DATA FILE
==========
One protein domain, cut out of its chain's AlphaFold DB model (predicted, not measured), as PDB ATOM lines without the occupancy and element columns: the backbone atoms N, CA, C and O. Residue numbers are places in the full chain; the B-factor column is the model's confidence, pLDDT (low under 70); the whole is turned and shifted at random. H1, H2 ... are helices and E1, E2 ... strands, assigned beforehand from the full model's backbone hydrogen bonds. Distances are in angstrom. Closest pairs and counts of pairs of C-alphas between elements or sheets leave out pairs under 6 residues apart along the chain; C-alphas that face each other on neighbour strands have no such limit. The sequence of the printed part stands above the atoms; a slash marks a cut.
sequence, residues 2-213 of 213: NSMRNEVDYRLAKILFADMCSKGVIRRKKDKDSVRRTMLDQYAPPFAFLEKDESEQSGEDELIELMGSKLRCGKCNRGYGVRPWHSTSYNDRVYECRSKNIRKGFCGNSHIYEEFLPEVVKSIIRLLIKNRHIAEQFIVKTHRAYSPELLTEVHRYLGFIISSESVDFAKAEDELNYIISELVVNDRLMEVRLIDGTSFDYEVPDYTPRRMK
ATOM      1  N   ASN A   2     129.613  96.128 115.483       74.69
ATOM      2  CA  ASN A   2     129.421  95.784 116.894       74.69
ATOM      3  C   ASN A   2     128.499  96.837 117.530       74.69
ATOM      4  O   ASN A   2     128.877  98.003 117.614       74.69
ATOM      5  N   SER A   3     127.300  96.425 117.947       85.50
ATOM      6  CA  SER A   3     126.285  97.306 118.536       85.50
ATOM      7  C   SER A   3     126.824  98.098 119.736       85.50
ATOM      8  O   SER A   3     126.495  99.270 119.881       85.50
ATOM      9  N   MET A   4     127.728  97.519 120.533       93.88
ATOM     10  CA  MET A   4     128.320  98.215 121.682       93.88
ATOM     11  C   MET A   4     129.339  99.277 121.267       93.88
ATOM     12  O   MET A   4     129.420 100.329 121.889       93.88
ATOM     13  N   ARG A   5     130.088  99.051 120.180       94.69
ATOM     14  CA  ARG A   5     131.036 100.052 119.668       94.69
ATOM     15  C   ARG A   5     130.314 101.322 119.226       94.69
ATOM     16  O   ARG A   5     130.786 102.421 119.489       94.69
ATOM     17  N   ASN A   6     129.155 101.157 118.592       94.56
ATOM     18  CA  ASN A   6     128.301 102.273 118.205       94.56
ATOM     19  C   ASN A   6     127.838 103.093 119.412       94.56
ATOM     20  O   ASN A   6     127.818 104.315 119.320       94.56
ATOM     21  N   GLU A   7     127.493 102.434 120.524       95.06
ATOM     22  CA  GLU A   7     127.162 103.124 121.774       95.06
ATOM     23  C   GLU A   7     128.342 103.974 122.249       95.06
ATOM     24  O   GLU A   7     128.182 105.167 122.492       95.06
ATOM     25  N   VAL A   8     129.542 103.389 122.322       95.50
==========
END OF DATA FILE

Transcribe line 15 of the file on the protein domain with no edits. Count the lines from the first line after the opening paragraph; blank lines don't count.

ATOM     14  CA  ARG A   5     131.036 100.052 119.668       94.69